February 27, 2024

“Bare Trusts” Not Subject To New Reporting Requirements For Trusts

Following changes to the trust reporting requirements, for taxation years ending after December 30, 2023, certain trusts, that were previously deemed not to be trusts for the purposes of the Income Tax Act[1] (“ITA”), will be required to file a T3 Trust Income Tax and Information Return (“T3 Return”) even though they were not required to do so for previous taxation years.

Most notably, “Bare trusts”, which were not required to previously file a T3 Return, will now be required to do so. According to Common law, a Bare trust is a fiduciary relation where the trustee does not have any authority and cannot act without the consent of the settlor or must act based on the settlor’s instructions. The settlor effectively retains beneficial ownership of the property, and the only function of the trustee is to hold legal title. The Bare trust reporting requirement results from the inclusion of subsection 150(1.3) of the ITA. Most notably, a Bare trust does not need to be constituted through a legal document and can exist irrespective of any written document.

In Québec, and through the application of the Code Civil du Québec, which determines the applicable private law for the province of Québec, a trust results from an act whereby a person, the settlor, transfers property from his patrimony to another patrimony constituted by him which he appropriates to a particular purpose and which a trustee undertakes, by his acceptance, to hold and administer[2]. Most notably in Québec, a trust is established by contract, by a will, or in certain cases, by law[3]. While the concept of Bare trusts exists in all provinces that apply Common law as their private law, it does not exist in Québec, given that a written legal document must establish the creation of a trust in Québec. In Québec, the concept of a nominee agreement or a “prête-nom”, while analogous to a Bare trust in practice, is a legally distinct concept whereby the two cannot be assimilated for trust reporting purposes. A “prête-nom” agreement or “simulation” exists where the parties agree to express their true intent, not in an apparent contract, but in a secret contract, also called a counter-letter[4]. Through a “prête-nom” agreement, a person would retain true ownership of property, while another person would appear as the owner in the eyes of the public for all intents and purposes.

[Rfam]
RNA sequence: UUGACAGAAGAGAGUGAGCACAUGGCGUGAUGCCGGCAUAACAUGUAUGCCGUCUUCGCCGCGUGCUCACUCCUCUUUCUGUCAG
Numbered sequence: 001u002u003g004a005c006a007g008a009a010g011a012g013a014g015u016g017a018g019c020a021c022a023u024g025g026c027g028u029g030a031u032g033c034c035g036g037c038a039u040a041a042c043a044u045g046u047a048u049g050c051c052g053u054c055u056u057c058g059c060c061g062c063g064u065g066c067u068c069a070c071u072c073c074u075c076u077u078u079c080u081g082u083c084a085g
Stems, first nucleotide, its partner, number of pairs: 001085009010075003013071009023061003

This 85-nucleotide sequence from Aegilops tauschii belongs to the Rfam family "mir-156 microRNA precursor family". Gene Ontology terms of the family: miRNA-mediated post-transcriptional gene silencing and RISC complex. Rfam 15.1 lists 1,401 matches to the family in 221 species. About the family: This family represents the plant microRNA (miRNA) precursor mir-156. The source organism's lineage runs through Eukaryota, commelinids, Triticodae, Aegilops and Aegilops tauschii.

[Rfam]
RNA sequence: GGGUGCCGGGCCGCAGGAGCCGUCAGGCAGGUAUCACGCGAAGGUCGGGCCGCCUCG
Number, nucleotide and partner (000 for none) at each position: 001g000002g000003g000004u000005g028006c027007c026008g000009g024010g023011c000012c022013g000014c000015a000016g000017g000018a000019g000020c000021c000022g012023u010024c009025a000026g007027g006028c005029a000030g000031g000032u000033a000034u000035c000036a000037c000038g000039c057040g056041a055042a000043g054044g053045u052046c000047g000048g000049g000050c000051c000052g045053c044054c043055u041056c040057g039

In a technical interpretation[5] released by the Canada Revenue Agency (“CRA”) on February 27, 2024, CRA stated that their position is that arrangements which are not considered to be trusts under the applicable private law, would not be required to file a T3 return under the new trust reporting requirements. Therefore, any arrangements governed by Québec private law which are not constituted in a legal trust document are not subject to the new trust reporting requirements.

If you are unsure about whether or not this impacts you, consider contacting your tax advisor at PSB BOISJOLI for more information.

[1] Income Tax Act, R.S.C. 1985, c.1. (5th Supplemental)

[2] Article 1260 C.c.Q.

[3] Article 1262 C.c.Q.

[4] Article 1451 C.c.Q.

[5] Technical interpretation – TI 2024-100668, released on February 27, 2024.



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